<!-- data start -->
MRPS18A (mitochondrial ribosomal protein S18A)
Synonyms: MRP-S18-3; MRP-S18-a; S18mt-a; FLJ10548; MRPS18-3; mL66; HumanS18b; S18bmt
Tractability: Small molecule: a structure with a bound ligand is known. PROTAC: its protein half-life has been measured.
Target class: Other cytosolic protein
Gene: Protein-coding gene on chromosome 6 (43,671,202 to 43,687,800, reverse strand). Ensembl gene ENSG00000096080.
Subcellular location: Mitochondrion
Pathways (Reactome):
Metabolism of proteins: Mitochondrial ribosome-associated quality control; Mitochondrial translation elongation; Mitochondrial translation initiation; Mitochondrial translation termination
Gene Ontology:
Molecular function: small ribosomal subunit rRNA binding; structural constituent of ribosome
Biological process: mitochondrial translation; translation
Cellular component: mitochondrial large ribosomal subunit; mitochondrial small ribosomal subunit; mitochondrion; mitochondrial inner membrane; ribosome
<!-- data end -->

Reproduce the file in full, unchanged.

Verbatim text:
MRPS18A (mitochondrial ribosomal protein S18A)
Synonyms: MRP-S18-3; MRP-S18-a; S18mt-a; FLJ10548; MRPS18-3; mL66; HumanS18b; S18bmt
Tractability: Small molecule: a structure with a bound ligand is known. PROTAC: its protein half-life has been measured.
Target class: Other cytosolic protein
Gene: Protein-coding gene on chromosome 6 (43,671,202 to 43,687,800, reverse strand). Ensembl gene ENSG00000096080.
Subcellular location: Mitochondrion
Pathways (Reactome):
Metabolism of proteins: Mitochondrial ribosome-associated quality control; Mitochondrial translation elongation; Mitochondrial translation initiation; Mitochondrial translation termination
Gene Ontology:
Molecular function: small ribosomal subunit rRNA binding; structural constituent of ribosome
Biological process: mitochondrial translation; translation
Cellular component: mitochondrial large ribosomal subunit; mitochondrial small ribosomal subunit; mitochondrion; mitochondrial inner membrane; ribosome